Some people are saying to water daily and some weekly but I can't understand how it could be daily? I do understand finding a pattern that the plant seems to like but daily watering seems like a lot. No one can give you meaningful advice about how often to water unless they are very familiar with the medium you're using, the weather you're experiencing, and in cases other than bonsai, your watering habits (do you water in sips? do you flush the soil when you water, is your medium water-retentive? ...... those kind of questions. Bonsai are more like pets than plants in some ways. They require at least a check on their water status daily, if not watering daily. I don't water every plant every day, but I drag the hose all around the benches and water at least 3/4 of my bonsai plants daily in the summer. In winter I water indoors on a split schedule (the media I use allows watering on a schedule as opposed to on an 'as needed' basis) with plants in the larger pots getting water at 6 day intervals and the tiny pots get water every 3 days. You'll need to find your own rhythm.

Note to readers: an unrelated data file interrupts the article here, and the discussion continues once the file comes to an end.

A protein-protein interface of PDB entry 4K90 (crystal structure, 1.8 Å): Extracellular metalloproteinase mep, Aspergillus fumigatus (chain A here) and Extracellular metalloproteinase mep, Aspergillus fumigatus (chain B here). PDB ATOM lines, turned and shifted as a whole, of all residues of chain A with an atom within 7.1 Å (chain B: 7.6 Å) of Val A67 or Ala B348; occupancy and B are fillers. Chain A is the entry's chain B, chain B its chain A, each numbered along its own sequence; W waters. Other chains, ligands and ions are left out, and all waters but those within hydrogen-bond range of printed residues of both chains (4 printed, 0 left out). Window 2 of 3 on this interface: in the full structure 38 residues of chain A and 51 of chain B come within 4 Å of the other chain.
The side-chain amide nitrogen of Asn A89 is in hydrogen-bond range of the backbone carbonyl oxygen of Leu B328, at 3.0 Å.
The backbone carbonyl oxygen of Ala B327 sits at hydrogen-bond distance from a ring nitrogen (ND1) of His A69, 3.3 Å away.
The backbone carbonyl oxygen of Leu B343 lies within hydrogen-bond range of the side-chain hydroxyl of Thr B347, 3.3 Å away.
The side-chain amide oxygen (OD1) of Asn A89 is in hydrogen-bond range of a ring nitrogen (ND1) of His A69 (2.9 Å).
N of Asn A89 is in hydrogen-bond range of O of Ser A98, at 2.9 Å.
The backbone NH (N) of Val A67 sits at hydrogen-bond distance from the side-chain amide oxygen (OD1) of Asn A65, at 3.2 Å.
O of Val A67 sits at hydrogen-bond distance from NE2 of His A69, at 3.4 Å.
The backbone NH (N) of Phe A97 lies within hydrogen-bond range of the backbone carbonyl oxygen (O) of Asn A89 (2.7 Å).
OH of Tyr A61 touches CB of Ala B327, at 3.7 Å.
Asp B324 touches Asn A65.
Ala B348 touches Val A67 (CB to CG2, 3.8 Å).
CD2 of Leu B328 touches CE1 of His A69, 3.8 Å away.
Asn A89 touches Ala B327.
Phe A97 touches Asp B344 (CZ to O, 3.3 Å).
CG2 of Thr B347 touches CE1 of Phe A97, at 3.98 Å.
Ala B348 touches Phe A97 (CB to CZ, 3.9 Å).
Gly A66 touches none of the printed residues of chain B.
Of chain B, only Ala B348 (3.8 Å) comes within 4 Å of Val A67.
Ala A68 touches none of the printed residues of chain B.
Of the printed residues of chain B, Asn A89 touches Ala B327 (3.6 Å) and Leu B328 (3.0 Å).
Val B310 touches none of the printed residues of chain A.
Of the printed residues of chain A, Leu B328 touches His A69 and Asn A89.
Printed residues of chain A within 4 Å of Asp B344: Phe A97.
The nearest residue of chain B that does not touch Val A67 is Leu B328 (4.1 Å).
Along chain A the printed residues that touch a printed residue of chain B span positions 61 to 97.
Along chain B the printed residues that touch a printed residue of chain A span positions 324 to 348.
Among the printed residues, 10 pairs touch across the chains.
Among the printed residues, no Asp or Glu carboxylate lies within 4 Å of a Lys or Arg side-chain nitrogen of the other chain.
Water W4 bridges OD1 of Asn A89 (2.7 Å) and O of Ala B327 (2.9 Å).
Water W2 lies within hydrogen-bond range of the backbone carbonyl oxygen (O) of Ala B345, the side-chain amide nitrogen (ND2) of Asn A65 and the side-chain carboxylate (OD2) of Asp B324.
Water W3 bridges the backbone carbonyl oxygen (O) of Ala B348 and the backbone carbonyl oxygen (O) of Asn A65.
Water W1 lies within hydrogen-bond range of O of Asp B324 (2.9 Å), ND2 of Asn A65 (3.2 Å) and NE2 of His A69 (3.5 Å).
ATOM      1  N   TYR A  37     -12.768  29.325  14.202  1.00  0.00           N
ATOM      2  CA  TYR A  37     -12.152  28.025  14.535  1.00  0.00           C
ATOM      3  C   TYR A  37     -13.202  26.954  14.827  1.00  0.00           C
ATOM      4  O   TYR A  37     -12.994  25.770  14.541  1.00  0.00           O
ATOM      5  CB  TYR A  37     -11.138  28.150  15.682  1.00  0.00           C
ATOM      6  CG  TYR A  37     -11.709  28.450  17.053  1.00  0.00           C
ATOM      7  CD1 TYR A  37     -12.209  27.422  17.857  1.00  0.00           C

We really do have a lot of nice light coming in through our windows year round here and I think bonsai would do well with it. I imagine people outgrow their window space as their hobby expands and move outdoors. Bonsai trees want to be outdoors and will show their appreciation if you afford them that accommodation. Insulated windows omit at least 309% of visible light and walls all of it, so even in FL you'll see a difference between indoors and outdoors. As for the potting soil from Peter Tea, do I use only that and no added dirt? I use 2 basic media. This one for misc stuff other than woody plants and succulents:


    The one below is what I use for woody plants which includes bonsai in bonsai pots and potential bonsai growing on in nursery cans or larger bonsai training pots: